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Many illiterate, backward peoples were brought into the "modern" world of the day by mission schools. The intertribal wars that regularly rent the various parts of what came to be known as "America", were ended. A common language, be it Spanish, Portuguese, or English, enabled tribes who could not earlier communicate, to speak to and learn from each other. And the geographic area they could safely travel without being enslaved or killed was multiplied many times. Europeans brought medicine, primitive at first, but advanced later. And "natives" who decided they didn't want to live an antique and stifling "traditional" life were free to move to other parts of the much larger nations of which they were now citizens, to live a life of their own choosing.
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Very few "natives" would now choose to return to the status quo ante the arrival of Columbus. So much for that bit of Hawking's idiocy.
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Now let's turn to the notion that advanced civilizations would treat intelligent creatures of other planets with viciousness, perhaps kill them off (and, some interpreters of Hawking's remarks have speculated, even eat them).
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1492 and 2010 are already worlds apart, and our attitudes toward other cultures are profoundly different from those of Columbus and the conquistador(e)s. We are nowhere near ready to embark on interstellar, manned travel, and by the time we are ready to do so, perhaps 100, perhaps 700 years from now, we will likely be much more civilized than we are now. Why on Earth — or elsewhere in the Universe — would Hawking assume that aliens capable of traveling light years in search of new, habitable planets, would be savages? The whole premise is absurd.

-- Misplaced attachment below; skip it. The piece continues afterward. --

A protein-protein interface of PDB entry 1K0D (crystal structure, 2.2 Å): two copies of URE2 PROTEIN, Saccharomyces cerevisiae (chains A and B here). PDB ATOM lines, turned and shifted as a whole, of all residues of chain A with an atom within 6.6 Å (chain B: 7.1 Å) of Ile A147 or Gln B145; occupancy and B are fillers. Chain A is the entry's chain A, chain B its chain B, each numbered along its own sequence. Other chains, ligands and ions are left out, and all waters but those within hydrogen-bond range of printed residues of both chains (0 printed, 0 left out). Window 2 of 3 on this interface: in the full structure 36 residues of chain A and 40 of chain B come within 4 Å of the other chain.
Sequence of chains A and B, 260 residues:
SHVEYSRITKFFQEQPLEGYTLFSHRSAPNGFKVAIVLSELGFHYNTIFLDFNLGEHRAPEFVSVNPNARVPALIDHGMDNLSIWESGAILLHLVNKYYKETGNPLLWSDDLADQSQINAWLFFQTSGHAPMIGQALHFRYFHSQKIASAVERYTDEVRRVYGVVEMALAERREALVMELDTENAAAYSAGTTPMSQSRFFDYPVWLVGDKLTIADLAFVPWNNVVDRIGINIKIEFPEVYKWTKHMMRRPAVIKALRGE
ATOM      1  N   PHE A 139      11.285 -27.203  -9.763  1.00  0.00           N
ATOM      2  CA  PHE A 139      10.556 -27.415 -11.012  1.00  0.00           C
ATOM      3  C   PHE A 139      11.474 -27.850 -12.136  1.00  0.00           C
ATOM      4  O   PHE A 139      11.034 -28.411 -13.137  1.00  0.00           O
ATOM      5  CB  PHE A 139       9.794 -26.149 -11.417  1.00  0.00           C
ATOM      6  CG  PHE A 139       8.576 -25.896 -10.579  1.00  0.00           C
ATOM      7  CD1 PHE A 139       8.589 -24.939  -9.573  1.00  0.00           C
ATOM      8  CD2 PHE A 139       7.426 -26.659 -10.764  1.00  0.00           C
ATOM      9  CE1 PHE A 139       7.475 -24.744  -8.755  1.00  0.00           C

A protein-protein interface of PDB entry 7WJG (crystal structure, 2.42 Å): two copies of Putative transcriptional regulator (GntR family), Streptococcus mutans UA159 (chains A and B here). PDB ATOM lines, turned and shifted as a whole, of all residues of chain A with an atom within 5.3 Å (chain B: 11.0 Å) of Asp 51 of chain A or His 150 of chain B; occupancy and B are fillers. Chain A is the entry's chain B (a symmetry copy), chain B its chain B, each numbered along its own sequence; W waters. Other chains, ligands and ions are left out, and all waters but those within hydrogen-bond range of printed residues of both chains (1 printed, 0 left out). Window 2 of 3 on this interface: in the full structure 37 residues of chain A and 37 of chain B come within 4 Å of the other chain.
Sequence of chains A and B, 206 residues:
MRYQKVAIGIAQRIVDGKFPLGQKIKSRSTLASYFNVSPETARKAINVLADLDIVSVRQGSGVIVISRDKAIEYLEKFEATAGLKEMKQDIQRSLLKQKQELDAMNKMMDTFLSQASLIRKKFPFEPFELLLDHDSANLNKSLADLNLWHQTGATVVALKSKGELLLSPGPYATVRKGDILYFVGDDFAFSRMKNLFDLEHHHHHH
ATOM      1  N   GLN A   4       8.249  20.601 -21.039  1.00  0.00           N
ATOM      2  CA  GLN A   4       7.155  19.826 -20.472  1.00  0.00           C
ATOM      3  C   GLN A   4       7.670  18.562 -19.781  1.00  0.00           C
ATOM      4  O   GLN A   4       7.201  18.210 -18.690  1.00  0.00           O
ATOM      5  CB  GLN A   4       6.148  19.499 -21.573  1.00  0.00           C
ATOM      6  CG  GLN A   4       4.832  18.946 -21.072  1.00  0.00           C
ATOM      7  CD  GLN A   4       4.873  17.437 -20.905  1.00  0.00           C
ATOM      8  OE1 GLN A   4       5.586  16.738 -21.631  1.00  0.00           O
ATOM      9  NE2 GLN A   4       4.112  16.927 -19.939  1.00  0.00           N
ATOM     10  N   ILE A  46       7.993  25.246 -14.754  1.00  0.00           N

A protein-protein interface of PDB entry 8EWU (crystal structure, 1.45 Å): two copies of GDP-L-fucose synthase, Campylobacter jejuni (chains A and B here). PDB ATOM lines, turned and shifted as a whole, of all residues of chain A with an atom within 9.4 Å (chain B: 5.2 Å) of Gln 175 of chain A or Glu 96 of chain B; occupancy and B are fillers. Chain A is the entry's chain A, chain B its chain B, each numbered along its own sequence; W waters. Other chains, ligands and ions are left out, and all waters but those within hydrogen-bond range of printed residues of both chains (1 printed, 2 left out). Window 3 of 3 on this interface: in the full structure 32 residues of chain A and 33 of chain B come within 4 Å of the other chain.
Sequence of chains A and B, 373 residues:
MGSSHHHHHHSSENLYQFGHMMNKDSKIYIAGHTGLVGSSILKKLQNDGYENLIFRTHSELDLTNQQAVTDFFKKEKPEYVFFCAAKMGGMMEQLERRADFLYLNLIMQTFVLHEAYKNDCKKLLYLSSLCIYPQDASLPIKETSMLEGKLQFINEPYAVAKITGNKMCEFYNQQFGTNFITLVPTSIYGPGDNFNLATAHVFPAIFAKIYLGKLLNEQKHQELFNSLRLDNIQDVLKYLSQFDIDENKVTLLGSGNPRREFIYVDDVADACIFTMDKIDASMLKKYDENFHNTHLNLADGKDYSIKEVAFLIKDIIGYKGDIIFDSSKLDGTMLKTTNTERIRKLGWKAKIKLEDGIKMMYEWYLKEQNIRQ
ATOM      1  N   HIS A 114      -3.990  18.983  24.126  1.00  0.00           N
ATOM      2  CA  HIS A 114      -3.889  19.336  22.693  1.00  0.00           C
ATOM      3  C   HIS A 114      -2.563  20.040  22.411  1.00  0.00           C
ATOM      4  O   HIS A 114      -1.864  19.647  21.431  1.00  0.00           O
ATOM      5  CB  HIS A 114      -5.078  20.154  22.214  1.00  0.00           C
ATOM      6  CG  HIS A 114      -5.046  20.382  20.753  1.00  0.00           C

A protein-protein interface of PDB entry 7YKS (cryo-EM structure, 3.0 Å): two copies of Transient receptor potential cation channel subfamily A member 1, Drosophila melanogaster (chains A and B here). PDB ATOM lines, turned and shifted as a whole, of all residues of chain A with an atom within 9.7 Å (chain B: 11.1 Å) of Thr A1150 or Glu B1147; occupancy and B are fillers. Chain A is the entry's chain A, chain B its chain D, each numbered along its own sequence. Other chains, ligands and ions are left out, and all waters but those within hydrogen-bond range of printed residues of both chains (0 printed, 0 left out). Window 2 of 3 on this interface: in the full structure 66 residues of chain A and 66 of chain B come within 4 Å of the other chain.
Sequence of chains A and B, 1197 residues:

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Maybe Stephen Hawking is an idiot, and the reason people have trouble understanding some of his ideas is that they're nonsense, just as his speculation on the potentially disastrous consequences of alien contact with Earth is nonsense.
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(The current U.S. military death toll in Iraq, according to the website "Iraq Coalition Casualties", is 4,394 — for Israel.)